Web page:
Morning Coffee: The people banks really want to hire are walking away. Goldman's pay problem
It’s bonus season. Banks are trying hard to keep their rainmakers happy with large pay-outs, while locking them in for the long term with deferred stock.
But keeping hold of investment bankers may prove the least of their concerns this year. A more serious problem is emerging and it doesn’t involve big swingers in the front-office: just as banks are looking to hire more technologists (a quarter of Goldman employees work in tech) start-ups are managing to lure staff away from banks in ever greater numbers.
The ‘tech threat’ is no longer confined to a handful of developers moving to poorly-paid jobs at early-stage firms with tiny headcounts. Cloud platform Anaplan, for example, hired 35 people into its London engineering team in 2017 alone, and many of them came from top-tier banks such as Morgan Stanley, J.P. Morgan, Deutsche Bank, UBS and Goldman Sachs, said CEO Frank Calderoni in a Bloomberg interview.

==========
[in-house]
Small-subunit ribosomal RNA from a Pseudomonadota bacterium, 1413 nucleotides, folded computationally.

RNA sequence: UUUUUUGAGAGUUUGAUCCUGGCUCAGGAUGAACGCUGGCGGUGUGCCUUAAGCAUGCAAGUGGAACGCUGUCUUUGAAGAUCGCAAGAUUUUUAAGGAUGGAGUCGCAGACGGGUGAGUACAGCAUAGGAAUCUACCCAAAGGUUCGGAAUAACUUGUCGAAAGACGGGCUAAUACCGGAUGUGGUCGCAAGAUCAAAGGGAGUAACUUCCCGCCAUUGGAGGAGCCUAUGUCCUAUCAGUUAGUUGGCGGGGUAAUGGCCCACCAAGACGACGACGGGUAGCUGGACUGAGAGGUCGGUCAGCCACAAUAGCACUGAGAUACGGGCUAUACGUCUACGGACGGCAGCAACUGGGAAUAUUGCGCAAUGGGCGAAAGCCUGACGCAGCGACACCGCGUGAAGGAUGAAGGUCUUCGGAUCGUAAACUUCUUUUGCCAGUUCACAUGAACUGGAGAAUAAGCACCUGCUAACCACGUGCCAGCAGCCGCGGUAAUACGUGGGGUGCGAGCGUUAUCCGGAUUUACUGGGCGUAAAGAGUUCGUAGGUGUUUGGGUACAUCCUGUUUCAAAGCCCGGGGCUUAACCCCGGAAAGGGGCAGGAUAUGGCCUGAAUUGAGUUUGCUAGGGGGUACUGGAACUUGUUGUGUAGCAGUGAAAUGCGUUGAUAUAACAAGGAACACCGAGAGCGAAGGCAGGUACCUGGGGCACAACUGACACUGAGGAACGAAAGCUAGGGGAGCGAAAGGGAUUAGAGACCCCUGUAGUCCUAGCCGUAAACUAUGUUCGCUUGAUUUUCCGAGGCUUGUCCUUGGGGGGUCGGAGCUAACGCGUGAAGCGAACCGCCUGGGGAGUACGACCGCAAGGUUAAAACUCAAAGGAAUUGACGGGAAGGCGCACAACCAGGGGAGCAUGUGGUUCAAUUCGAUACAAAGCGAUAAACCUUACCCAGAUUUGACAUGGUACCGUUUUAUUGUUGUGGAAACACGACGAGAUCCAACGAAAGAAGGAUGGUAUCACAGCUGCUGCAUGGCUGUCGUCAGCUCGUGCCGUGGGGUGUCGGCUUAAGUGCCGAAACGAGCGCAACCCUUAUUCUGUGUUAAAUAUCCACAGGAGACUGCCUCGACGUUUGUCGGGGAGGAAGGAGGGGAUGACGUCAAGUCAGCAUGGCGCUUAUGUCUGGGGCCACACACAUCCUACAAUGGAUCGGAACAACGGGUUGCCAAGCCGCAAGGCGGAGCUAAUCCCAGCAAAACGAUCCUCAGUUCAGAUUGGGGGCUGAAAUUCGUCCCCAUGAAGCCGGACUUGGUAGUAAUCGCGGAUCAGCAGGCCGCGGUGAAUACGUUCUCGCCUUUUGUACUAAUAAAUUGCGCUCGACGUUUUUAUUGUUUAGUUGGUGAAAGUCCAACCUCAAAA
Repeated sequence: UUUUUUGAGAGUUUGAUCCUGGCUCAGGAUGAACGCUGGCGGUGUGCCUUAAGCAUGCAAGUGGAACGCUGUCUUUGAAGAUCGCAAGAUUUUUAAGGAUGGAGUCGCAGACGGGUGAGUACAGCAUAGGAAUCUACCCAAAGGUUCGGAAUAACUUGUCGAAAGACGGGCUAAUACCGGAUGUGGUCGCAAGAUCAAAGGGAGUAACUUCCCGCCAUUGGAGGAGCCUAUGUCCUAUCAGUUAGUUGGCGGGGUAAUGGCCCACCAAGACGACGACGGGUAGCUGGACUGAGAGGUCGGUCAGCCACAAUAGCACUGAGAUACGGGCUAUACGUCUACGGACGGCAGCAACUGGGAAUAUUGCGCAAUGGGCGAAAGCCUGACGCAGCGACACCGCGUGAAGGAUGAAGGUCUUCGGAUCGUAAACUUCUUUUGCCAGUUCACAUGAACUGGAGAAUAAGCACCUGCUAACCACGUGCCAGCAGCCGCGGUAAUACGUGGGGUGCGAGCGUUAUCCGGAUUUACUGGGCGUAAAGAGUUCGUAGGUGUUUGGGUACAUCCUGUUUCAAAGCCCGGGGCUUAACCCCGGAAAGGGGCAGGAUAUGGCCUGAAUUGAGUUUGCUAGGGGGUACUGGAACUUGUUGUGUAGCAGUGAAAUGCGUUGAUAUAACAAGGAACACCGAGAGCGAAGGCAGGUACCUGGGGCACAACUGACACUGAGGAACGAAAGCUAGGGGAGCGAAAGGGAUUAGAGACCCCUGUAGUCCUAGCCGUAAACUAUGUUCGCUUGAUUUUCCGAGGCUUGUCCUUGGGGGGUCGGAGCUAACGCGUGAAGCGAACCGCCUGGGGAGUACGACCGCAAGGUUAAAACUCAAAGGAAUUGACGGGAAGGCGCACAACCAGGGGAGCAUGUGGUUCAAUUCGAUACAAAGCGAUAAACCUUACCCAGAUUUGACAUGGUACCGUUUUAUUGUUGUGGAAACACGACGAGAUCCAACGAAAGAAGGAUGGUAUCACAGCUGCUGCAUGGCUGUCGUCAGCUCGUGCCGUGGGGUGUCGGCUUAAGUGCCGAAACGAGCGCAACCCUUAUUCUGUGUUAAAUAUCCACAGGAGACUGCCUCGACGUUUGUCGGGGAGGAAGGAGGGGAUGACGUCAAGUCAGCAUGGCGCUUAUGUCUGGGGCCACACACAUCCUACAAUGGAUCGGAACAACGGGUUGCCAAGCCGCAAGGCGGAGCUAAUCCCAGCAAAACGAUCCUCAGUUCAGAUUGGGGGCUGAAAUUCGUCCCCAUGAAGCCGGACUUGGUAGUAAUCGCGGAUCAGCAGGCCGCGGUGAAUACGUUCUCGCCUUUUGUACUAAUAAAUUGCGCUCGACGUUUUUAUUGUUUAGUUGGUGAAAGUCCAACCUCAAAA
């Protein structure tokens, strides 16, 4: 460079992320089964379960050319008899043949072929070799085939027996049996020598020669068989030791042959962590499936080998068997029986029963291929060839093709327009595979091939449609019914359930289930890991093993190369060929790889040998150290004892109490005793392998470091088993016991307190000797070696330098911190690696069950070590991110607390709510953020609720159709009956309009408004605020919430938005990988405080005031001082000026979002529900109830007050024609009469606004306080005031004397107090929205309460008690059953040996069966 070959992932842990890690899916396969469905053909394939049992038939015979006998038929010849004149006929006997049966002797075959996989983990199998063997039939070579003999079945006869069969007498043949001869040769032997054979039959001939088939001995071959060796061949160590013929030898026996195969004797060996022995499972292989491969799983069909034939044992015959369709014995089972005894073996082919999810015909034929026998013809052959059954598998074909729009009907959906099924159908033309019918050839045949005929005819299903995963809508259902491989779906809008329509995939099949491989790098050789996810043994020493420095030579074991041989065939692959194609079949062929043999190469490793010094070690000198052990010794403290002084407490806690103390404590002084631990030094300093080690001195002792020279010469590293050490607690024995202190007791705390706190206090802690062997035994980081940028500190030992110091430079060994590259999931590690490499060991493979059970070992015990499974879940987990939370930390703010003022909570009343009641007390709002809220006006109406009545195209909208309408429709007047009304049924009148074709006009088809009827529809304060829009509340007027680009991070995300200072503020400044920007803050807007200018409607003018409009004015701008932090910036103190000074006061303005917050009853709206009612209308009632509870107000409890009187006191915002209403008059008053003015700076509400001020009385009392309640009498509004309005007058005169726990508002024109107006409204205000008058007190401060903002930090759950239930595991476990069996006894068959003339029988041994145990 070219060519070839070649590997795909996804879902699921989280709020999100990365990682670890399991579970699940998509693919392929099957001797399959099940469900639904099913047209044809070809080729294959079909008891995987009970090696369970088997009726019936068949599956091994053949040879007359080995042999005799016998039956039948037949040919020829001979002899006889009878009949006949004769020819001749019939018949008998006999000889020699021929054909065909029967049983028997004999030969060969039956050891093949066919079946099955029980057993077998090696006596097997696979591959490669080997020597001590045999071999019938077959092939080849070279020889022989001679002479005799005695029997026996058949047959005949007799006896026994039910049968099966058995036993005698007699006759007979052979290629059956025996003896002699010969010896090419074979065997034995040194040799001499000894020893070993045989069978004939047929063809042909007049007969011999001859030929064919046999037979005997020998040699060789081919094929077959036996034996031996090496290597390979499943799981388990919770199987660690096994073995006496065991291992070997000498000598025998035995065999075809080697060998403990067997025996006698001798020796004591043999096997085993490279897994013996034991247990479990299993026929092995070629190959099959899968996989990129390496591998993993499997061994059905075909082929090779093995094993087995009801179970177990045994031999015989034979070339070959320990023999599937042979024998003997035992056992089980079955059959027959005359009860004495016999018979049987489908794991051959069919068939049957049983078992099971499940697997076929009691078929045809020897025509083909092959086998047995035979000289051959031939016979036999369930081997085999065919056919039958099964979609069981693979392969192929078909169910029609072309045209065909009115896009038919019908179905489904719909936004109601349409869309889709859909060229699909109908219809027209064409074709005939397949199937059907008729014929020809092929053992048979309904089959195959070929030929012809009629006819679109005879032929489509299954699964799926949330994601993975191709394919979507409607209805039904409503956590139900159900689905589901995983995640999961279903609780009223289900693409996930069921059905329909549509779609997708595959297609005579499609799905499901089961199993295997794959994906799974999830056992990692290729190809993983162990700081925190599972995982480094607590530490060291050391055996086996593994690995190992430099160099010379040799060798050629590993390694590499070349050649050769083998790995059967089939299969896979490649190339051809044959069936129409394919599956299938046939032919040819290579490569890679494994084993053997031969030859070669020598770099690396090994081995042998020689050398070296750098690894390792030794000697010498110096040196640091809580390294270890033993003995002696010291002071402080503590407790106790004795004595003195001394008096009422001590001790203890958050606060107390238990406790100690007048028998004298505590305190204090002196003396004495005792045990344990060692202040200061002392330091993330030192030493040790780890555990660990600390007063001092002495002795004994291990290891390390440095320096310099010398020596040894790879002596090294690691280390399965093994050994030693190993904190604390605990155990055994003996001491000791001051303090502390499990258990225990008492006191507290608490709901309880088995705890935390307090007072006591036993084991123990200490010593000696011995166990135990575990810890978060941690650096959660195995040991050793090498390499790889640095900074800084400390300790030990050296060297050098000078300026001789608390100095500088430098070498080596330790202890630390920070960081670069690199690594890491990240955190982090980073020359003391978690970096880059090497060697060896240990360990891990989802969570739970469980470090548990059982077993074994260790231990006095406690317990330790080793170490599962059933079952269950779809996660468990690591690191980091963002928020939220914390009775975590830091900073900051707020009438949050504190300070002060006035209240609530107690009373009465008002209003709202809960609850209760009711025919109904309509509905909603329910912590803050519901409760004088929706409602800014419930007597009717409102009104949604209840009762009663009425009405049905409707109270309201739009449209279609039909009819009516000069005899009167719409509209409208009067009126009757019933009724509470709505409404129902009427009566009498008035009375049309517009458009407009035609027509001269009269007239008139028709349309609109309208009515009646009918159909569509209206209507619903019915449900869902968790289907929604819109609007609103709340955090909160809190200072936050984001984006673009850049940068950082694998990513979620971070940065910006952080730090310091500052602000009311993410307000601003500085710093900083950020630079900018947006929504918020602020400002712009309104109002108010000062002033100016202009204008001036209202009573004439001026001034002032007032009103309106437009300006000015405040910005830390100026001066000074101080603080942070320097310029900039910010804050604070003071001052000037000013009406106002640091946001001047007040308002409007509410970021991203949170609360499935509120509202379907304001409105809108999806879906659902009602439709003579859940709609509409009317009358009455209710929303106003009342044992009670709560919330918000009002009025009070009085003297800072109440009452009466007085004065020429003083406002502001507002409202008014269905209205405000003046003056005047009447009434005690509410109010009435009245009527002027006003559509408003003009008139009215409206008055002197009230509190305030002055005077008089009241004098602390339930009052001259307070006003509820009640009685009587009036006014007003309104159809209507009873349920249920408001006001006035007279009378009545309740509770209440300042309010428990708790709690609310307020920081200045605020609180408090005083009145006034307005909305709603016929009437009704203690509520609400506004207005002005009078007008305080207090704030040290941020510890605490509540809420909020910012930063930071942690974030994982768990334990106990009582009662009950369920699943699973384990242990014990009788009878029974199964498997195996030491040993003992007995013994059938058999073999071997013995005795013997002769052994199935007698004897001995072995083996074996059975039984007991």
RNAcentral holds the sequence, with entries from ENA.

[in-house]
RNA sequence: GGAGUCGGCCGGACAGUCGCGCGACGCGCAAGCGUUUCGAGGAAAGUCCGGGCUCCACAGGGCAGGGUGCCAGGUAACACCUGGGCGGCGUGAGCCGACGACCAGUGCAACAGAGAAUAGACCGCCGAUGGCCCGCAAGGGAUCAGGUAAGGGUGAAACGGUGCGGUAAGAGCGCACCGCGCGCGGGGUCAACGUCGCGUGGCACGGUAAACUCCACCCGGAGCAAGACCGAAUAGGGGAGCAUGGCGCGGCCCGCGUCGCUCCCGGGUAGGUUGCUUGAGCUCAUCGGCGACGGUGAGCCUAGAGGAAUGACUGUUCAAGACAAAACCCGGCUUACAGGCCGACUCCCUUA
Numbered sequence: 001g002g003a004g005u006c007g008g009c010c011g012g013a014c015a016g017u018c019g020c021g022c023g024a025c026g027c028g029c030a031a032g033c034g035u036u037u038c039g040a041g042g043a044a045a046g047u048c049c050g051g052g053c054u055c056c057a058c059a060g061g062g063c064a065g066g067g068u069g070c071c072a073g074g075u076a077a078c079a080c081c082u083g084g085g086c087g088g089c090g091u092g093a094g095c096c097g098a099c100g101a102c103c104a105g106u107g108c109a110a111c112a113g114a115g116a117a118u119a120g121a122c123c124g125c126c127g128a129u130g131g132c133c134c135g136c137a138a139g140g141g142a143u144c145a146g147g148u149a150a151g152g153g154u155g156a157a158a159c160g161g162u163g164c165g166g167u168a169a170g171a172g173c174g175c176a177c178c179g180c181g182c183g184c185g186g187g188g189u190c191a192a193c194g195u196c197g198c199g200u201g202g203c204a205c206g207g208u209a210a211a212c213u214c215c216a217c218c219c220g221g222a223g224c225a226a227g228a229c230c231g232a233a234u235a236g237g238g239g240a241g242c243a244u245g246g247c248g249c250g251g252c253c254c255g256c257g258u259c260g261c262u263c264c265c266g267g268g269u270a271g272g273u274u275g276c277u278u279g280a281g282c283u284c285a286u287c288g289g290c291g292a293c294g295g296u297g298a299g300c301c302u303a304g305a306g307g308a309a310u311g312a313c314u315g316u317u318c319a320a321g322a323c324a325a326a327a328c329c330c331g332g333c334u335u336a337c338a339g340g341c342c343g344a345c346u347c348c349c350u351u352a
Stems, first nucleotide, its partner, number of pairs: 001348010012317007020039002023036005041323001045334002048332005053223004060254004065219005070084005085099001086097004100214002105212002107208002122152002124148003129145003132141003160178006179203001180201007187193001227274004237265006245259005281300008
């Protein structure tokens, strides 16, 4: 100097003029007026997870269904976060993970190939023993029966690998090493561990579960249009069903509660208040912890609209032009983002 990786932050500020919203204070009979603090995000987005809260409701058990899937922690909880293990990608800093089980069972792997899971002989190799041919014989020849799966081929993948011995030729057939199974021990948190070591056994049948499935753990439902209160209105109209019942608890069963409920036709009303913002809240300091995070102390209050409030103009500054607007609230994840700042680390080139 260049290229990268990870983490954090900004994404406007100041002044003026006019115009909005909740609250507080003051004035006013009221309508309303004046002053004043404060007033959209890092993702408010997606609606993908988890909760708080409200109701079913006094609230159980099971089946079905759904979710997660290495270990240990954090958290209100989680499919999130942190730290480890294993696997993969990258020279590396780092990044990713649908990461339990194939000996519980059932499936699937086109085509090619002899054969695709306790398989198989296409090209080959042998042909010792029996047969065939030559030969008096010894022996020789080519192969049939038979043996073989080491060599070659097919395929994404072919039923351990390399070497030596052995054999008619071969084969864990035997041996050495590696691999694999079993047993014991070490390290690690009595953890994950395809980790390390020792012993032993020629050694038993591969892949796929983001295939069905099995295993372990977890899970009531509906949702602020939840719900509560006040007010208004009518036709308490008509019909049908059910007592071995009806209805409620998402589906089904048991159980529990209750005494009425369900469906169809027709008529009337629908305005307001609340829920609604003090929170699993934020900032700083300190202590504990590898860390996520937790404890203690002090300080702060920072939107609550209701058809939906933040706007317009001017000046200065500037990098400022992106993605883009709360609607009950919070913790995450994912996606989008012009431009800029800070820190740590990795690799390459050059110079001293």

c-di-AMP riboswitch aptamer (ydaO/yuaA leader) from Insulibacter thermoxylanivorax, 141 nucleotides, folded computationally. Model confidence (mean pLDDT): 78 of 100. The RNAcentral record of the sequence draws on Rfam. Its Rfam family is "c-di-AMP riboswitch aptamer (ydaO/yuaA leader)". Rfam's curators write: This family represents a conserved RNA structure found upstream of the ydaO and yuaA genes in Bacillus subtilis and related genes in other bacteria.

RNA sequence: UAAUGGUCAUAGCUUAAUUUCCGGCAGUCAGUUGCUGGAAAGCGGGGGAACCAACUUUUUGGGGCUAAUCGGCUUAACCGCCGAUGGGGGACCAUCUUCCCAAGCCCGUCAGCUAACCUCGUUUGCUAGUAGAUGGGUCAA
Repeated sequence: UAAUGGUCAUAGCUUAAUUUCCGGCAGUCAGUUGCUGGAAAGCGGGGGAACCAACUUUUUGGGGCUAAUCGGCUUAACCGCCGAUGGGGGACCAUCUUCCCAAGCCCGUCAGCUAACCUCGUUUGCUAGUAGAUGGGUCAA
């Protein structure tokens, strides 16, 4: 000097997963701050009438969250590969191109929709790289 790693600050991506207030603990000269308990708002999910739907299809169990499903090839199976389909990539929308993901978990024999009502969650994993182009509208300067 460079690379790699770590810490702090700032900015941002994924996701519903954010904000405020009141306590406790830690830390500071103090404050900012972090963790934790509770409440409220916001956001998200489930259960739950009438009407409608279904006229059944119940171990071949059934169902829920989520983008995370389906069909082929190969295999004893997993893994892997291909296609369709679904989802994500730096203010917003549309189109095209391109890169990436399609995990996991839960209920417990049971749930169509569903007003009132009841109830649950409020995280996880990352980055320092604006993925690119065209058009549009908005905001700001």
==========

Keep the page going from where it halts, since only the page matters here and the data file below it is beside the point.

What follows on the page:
It’s a similar story elsewhere: UK online lender MarketInvoice employs 85 people, three-quarters of whom come from a large financial or accounting firm. Its competitor LendInvest now has a 130-strong workforce and has hired 30% to 40% of them from major financial institutions.
What’s making technologists leave the big banks? The answer is two-fold. Surprisingly, the larger start-ups are now managing to match and even exceed the banks’ compensation levels. Software developers at digital lender Monzo Bank in London earn £64k on average, which is £5k more than their counterparts at UBS, according to Glassdoor figures.
Fintech bosses also say many of the recent movers are fed up with the hierarchical culture at their banks, which stymies their ability to get things done. Rolling out projects in the banks is “painful” because it takes too much time, MarketInvoice CEO Anil Stocker told Bloomberg. Techies at banks also have to battle a growing regulatory burden and much of their time is taken up with modernising ancient software systems.
Separately, a Bloomberg columnist believes that there's a painful but simple antidote to Goldman Sach's disappointing 2017 results: cut the pay of its expensive bankers, who earn more than their counterparts at other US banks. “Goldman's biggest expense is pay. Its compensation bill last year was more than 12 times its entire tech budget. If Goldman were to cut that expense by 10 percent, it would save nearly $1.2bn.”
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